- PUSALU VILLAGE, China
(AP) - Poor farmers in Beijing's barren hills saw it: an object swathed
in colored light that some say must have been a UFO.
- They're not alone. People in 12 other Chinese cities
reported possible UFO sightings last month. UFO researchers, meanwhile,
were busy looking into claims of an alien abduction in Beijing.
- At the cusp of the new millennium, China is astir with
sightings of otherworldly visitors. And for a country usually straightjacketed
by its communist rulers, alien sightings are getting serious treatment.
- China has a bimonthly magazine - circulation 400,000
- devoted to UFO research. The conservative state-run media report UFO
sightings. UFO buffs claim support from eminent scientists and liaisons
with the secretive military, giving their work a scientific sheen of respectability.
- "Some of these sightings are real, some are fake
and with others it's unclear," said Shen Shituan, a rocket scientist,
president of Beijing Aerospace University and honorary director of the
China UFO Research Association. "All these phenomena are worth researching."
- For thousands of years, Chinese have looked to the skies
for portents of change on Earth. While China is passing through its first
millennium using the West's Gregorian calendar, the traditional lunar calendar
is ushering in the Year of the Dragon, regarded as time of tumultuous change.
- "All of that sort of millennial fear and trepidation
fits in so nicely with Chinese cosmology - and also the Hollywood propaganda
that everybody's been lapping up," said Geremie Barme, a Chinese culture
watcher at Australia National University.
- In Pusalu, a patch of struggling corn and bean farms
30 miles (48 kilometers) from Beijing, villagers believe cosmic forces
were at play on Dec. 11. As they tell it, an object the size of a person
shimmering with golden light moved slowly up into the sky from the surrounding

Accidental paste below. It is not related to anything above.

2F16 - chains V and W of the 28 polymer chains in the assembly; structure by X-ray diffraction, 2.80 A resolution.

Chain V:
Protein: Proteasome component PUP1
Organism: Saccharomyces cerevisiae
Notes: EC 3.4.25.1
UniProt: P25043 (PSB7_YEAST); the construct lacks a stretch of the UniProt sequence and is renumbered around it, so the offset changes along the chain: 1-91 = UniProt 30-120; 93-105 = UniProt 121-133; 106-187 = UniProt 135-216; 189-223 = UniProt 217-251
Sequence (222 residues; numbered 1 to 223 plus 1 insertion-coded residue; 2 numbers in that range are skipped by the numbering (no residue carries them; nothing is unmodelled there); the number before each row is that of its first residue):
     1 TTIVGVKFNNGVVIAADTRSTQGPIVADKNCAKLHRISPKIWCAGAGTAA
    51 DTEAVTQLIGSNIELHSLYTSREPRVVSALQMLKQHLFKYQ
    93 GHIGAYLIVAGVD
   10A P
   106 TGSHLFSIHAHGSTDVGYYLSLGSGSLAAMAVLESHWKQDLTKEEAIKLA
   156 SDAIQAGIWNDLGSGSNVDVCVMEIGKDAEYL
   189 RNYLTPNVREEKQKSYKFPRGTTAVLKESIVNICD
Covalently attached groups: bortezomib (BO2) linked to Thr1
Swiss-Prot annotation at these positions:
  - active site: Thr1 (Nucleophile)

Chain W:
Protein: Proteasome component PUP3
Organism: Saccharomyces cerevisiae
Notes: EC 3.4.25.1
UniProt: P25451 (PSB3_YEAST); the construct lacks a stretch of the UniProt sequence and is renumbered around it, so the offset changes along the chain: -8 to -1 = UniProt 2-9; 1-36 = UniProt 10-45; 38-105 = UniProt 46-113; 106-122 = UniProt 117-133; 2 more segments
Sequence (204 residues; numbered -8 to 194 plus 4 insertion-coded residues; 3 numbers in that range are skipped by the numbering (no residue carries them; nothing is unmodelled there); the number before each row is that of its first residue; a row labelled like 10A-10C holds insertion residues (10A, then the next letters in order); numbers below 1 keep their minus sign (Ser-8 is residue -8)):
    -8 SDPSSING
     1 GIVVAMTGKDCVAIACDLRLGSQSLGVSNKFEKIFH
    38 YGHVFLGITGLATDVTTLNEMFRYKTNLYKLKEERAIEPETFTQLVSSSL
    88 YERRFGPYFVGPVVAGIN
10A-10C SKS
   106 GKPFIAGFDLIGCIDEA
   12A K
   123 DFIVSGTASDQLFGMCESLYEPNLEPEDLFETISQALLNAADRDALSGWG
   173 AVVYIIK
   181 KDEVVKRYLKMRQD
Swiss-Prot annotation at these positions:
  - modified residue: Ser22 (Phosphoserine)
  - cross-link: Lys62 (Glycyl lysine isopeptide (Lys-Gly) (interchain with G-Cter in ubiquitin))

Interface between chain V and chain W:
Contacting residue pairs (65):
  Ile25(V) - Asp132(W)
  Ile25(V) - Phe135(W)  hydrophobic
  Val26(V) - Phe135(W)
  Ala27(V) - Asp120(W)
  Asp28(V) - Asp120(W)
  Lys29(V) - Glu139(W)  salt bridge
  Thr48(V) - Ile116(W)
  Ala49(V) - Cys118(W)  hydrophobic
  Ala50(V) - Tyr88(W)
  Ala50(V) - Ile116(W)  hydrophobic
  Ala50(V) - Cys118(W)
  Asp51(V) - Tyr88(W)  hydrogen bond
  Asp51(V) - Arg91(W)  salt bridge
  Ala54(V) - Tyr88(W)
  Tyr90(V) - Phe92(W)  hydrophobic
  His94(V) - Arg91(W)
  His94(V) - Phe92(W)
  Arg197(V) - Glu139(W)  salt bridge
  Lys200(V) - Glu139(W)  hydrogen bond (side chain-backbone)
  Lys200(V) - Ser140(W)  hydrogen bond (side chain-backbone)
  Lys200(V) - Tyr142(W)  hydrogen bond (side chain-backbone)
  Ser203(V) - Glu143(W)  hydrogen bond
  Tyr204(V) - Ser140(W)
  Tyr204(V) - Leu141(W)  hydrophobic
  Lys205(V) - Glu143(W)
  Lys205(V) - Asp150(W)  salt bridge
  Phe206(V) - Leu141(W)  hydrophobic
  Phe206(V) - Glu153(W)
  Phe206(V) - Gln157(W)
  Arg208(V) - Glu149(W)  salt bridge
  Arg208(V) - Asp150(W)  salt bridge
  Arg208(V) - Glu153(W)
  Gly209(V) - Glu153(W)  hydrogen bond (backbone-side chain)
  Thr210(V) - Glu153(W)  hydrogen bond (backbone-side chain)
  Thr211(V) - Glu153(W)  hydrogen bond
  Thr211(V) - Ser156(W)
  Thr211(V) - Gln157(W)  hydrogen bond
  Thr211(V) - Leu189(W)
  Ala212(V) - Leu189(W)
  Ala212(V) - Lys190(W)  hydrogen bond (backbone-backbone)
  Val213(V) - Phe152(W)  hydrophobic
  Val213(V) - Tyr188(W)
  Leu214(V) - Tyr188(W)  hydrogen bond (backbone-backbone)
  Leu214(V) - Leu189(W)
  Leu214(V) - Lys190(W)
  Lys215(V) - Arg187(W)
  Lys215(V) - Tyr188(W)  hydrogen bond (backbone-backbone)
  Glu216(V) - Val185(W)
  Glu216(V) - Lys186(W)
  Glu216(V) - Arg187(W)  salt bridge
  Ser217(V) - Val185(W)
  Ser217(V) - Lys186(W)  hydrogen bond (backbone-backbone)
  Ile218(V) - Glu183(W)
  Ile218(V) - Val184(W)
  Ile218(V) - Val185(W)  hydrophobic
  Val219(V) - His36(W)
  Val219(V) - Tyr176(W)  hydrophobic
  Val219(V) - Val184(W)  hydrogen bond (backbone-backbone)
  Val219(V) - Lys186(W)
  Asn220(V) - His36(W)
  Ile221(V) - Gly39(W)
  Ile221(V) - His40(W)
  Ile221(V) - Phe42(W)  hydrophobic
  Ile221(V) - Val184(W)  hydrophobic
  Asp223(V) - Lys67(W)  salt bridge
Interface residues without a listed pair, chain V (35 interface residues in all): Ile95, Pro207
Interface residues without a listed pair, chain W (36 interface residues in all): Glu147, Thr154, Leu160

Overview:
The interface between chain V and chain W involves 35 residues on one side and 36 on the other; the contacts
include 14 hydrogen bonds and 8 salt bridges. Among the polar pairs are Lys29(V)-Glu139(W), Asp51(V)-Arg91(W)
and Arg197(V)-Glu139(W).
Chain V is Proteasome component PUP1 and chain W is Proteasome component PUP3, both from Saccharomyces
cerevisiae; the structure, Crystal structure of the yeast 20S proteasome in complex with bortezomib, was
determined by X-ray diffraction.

- "Some say it was caused by an earthquake. Some say
it was a UFO. Some say it was a ray of Buddha. I'm telling everyone to
call it an auspicious sign," said Chen Jianwen, village secretary
for the officially atheistic Communist Party.
- What "it" was remains a topic of debate. Many
villagers are fervent Buddhists. But local leaders want to play down any
religious overtones, fearing that government censure may spoil plans to
attract tourism to Pusalu.
- "It was so beautiful, sort of yellow," villager
Wang Cunqiao said. "It was like someone flying up to heaven."
- State media ignored religious interpretations and labeled
the celestial events in Pusalu, Beijing, Shanghai and 10 other Chinese
cities in December as possible UFOs. But UFO researchers have largely dismissed
the sightings as airplane trails catching the low sun.
- "If the military didn't chase it, it's because they
knew it wasn't a UFO. They were probably testing a new aircraft,"
said Chen Yanchun, a shipping company executive who helps manage the China
UFO Research Resource Center.
- Operating from a dingy three-room flat in a Beijing apartment
block, the Resource Center keeps a version of China's X-Files: 140 dictionary-sized
boxes of fading newspaper clippings and eyewitness accounts of sightings.
The collection has, among others items, accounts that the military scrambled
planes in 1998 in unsuccessful pursuit of a UFO.
- Chen said the center had 500 reported UFO sightings in
1999, but after investigation confirmed cases will likely number 200 or
- He's currently checking on a worker's claims that aliens
entered his Beijing home in early December and, with his wife and child
present, spirited him 165 miles (265 kilometers) east and back in a few
- "The increase in flying saucer incidents is natural,"
said Chen, a former Aerospace Ministry researcher with a Ph.D. in aerodynamics.
He cited more manmade aerospace activity and radio signals from Earth penetrating
farther into space